After reflecting on all of these design changes one question came to mind. How much do all of these redesign projects cost taxpayers or the federal government. Im sure they spend tons on research, design commitees, advertisement, creating new templates, etc. Spending any money on programs like this is just plain stupid when the government promises to lower taxes and its own spending. In regards to original designs that have stood the test of time, if it aint broke dont fix it!

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avatar 21 Anonymous

All these redesigns don’t cost the taxpayer anything. The Mint is responsible for the expenses and the Federal Reserve buys the coins from the Mint at face value. The coins earn the Mint a mint because every commemorative coin is purchased by millions of coin collectors. It is win/win.

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avatar 22 Anonymous

Of course these redesigns DO cost the taxpayer. From the Mint’s annual report, “Seigniorage is the difference between the face value and cost of producing coinage. The Mint transfers seigniorage to the Treasury General Fund to help finance national debt.” Therefore, if the Mint’s costs are higher (due to frivolous spending on new coin designs), seigniorage is decreased and less is available to pay down the national debt.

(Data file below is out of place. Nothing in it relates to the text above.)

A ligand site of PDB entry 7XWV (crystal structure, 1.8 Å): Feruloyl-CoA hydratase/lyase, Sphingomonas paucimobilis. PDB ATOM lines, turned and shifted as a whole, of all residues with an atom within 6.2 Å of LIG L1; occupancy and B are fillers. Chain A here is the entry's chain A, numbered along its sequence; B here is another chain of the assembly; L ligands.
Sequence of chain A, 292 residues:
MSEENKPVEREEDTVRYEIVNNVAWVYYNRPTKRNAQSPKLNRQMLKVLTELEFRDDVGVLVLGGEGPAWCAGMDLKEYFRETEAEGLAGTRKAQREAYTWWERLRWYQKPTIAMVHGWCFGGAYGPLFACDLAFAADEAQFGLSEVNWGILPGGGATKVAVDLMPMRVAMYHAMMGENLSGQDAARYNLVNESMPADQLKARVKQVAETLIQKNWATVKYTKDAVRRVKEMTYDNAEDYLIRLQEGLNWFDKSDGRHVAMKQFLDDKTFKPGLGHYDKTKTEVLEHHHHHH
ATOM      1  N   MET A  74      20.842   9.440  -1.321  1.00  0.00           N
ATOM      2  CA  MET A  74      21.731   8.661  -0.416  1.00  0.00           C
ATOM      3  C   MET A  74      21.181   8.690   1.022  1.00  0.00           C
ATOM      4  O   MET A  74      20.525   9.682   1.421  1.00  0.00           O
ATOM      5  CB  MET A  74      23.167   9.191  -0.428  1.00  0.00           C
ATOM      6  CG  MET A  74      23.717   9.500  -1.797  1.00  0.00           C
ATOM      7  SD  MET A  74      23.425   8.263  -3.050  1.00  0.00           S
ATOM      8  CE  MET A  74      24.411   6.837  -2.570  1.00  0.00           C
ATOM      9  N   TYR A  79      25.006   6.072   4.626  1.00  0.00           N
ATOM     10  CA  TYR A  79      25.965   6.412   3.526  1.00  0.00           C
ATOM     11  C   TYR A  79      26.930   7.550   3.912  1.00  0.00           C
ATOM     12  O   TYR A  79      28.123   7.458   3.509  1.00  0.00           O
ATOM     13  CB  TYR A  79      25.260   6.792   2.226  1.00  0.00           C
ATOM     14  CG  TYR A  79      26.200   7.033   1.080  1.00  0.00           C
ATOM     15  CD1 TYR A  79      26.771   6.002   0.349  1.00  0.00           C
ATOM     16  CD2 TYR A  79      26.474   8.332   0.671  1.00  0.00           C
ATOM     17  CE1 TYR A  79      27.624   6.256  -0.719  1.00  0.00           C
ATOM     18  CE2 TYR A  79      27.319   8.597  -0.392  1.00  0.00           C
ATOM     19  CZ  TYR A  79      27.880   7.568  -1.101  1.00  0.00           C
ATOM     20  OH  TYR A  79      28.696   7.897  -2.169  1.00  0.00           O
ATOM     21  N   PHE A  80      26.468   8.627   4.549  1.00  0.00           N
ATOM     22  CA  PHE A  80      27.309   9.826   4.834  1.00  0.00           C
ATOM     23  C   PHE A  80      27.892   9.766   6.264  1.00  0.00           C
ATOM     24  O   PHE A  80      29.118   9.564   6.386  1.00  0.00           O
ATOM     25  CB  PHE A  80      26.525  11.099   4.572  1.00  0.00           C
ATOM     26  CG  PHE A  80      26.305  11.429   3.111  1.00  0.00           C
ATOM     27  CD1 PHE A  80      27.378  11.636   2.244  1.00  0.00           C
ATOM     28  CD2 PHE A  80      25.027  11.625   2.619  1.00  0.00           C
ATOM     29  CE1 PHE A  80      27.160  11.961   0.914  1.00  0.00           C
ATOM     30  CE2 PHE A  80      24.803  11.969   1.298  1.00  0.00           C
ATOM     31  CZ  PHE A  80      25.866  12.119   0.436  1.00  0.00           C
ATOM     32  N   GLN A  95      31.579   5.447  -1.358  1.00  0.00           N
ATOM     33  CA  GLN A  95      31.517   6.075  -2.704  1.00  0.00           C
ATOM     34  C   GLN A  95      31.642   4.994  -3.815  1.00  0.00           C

Redesigning coins is recklessly wasteful, and serves as yet another example of our stupid, bloated government acting irresponsibly. Our government seems to be good at exactly one thing: inventing new ways to spend other people’s money.

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avatar 23 Anonymous

More evidence that the US Mint is wasting tax dollars:

The story doesn’t even mention the cost of designing the coins and setting up/maintaining the production facilities.

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avatar 24 Anonymous

I have been thinking the same thing. I think the budget needs some spring cleaning. I decided to even write a post about it:

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avatar 25 Anonymous